Scandal, Defamation, and Near

In Chapter 4 of Freedom for the Thought We Hate, I found the case of Near v. Minnesota to be the most interesting. Reading about the Minnesota “Public Nuisance” law, that shut down “malicious, scandalous, and defamatory newspapers,” reminded me of the tons of malicious, scandalous, and defamatory newspapers I see at CVS every day – did someone say, The National Enquirer?

I decided to look this up further to see if the publication had had issues with defamation or libel in the past, and found that the Enquirer had to issue a formal apology to Judy Sheinlin (Judge Judy), for putting out false statements that she had cheated on her husband and suffered from Alzheimer’s Disease. But that’s just that one I found to be the most ridiculous. They have a long list of lawsuits regarding libel, defamation, and “catch and kill.” Catch and kill was a term I was not familiar with, but found that it essentially means giving sources “hush money” by buying the exclusive rights to a story with no intentions of publishing said story. A prime example of this is Karen McDougal, who claimed to have had an affair with Donald Trump in 2016, and was paid $150,000 by the Enquirer for “exclusive life rights to any relationship she has had with a then-married man.”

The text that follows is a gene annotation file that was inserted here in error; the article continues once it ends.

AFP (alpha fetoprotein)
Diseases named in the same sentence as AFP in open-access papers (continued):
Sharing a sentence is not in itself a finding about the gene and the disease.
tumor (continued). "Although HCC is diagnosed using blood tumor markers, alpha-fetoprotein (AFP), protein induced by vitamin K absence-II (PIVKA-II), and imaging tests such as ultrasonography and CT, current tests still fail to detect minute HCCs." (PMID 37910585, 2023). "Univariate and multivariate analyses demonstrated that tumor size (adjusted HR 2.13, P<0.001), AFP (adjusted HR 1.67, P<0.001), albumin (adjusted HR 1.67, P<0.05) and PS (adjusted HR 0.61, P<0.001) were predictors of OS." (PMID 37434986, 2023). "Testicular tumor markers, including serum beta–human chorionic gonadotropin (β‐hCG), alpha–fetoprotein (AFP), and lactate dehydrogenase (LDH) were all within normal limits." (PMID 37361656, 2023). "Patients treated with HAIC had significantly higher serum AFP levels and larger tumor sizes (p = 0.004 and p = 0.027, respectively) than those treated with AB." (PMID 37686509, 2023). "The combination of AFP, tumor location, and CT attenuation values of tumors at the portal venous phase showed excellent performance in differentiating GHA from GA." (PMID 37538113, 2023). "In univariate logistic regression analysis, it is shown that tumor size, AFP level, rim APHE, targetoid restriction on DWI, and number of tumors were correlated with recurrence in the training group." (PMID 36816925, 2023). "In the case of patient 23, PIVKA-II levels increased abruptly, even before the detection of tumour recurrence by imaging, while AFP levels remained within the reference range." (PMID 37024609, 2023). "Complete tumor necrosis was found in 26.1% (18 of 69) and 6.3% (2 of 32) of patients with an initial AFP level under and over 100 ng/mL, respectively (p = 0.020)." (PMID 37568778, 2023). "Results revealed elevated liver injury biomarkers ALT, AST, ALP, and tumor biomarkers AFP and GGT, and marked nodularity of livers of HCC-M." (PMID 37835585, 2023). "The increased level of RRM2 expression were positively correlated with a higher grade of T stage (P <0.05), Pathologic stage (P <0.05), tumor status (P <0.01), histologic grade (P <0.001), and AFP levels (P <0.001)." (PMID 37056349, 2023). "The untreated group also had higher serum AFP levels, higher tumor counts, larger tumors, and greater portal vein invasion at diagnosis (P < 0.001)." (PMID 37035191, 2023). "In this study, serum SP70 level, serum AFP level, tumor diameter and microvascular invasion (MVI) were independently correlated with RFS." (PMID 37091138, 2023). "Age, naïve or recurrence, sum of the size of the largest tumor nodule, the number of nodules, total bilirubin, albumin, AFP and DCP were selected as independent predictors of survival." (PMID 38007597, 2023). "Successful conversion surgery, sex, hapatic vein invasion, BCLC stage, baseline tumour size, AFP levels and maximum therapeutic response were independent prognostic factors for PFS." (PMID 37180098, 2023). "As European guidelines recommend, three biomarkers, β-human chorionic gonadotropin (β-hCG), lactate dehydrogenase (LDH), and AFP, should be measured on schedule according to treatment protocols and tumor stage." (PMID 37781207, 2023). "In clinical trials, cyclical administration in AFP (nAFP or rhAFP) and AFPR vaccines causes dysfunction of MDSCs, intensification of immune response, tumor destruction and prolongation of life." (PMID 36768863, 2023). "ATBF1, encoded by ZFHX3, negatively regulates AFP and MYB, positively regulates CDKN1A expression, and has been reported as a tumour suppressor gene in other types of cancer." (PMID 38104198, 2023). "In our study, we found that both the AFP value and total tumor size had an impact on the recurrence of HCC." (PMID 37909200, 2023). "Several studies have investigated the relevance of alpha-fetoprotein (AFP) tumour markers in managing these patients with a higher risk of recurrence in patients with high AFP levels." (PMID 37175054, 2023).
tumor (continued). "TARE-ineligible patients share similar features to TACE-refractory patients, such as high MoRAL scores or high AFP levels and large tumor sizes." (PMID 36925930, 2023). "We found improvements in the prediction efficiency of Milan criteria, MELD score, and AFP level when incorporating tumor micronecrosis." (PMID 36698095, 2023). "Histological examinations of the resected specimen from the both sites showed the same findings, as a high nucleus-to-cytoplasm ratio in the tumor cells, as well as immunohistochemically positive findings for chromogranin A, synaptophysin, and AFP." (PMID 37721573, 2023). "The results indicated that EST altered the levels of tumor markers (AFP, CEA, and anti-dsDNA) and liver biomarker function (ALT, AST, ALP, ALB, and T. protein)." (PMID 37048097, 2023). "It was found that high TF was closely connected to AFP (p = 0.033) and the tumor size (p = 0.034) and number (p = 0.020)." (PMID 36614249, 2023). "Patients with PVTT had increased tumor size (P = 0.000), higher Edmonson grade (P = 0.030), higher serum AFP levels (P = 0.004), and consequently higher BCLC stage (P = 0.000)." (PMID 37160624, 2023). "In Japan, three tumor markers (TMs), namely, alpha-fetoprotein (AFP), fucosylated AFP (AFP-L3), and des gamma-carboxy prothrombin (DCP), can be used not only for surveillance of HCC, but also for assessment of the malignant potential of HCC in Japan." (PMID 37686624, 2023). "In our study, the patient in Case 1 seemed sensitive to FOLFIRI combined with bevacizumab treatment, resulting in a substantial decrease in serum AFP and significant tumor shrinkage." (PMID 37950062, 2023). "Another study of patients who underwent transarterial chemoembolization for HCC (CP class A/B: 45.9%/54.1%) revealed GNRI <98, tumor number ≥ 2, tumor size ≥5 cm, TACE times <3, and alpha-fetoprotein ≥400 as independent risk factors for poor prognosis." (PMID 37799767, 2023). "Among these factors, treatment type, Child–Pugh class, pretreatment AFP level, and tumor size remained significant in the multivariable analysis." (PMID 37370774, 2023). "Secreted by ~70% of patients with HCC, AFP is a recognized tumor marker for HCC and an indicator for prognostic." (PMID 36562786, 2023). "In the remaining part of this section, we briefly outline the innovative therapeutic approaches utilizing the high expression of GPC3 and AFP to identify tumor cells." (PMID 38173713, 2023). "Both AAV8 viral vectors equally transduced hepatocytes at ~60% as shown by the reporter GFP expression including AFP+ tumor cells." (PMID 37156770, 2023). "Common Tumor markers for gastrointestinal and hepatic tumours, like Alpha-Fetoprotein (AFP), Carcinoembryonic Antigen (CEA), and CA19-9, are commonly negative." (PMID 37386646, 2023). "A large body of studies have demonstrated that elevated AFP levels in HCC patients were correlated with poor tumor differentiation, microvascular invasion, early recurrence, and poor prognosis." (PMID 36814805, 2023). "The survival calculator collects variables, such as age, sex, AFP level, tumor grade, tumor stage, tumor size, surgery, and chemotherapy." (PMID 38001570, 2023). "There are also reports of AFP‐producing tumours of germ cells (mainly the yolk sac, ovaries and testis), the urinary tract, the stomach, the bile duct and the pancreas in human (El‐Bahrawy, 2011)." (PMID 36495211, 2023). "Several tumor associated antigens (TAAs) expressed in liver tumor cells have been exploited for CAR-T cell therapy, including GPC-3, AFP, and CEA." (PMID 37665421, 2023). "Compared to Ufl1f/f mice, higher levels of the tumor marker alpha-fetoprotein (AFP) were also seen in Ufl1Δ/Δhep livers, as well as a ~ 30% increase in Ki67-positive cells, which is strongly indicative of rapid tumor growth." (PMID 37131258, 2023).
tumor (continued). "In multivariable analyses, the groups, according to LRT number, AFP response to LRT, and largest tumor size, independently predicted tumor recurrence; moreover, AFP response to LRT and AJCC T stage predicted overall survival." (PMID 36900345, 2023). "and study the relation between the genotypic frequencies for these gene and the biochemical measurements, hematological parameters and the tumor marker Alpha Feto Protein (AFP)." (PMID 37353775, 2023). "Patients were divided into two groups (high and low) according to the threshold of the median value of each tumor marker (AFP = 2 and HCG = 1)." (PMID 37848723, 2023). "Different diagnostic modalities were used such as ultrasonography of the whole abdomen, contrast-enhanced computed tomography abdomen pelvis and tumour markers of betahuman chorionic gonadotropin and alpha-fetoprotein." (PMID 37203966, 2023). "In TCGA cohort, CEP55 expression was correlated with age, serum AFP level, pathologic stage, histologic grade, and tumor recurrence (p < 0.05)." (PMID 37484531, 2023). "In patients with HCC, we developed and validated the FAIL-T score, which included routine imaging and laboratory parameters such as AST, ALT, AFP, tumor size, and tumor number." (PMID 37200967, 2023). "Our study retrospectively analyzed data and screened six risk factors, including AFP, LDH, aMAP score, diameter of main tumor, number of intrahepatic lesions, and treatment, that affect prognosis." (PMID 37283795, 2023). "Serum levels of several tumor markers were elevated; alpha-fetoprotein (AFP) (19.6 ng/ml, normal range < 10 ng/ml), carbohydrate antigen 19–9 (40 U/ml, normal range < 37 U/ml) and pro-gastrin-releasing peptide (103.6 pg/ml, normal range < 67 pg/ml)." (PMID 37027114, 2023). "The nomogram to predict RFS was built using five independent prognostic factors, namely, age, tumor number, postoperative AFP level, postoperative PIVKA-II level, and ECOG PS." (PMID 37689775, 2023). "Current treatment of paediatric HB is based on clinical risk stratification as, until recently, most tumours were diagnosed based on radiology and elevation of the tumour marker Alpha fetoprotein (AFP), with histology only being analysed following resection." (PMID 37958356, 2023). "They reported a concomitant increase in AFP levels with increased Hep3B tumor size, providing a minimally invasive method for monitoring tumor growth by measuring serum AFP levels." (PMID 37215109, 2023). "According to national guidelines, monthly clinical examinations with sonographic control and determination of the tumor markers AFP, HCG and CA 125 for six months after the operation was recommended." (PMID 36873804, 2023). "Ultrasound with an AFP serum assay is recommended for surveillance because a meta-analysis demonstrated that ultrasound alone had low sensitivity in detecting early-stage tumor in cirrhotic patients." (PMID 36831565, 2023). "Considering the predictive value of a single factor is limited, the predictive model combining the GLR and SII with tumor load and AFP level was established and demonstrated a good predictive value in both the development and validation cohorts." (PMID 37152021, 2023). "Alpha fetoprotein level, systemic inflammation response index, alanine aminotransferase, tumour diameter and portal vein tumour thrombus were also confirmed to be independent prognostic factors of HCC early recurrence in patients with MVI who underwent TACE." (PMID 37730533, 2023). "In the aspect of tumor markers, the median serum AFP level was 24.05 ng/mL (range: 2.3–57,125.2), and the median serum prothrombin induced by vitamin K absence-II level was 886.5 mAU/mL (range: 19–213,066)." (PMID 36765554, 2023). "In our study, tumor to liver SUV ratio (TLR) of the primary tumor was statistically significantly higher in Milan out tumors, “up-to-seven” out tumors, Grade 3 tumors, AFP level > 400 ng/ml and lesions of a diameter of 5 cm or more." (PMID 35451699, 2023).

So how is the National Enquirer still allowed to publish hundreds of thousands of copies as a news publication if they’re losing defamation lawsuits? To bring this back to the Near case, and the court’s official decision, publications that could possibly contain libel or defamation are allowed to circulate (at least to my knowledge), and be sued at a later date for those reasons. So the Enquirer will continue to circulate, though that circulation has taken quite a dip after the former owner of its parent company, American Media Inc., decided to sell the publication to Hudson Group earlier this year after a lawsuit from Jeff Bezos regarding an alleged blackmail attempt.

I bring up this publication specifically because it is the devil’s advocate for unrestrained press. By protecting the freedom of press, must we protect this press? The Near case has made it very difficult for judges to issue a prior restraint on the press, and if that means that publications like this can publish whatever they want (as long as they know they might be sued over it), then at least it means we have those freedoms of press.

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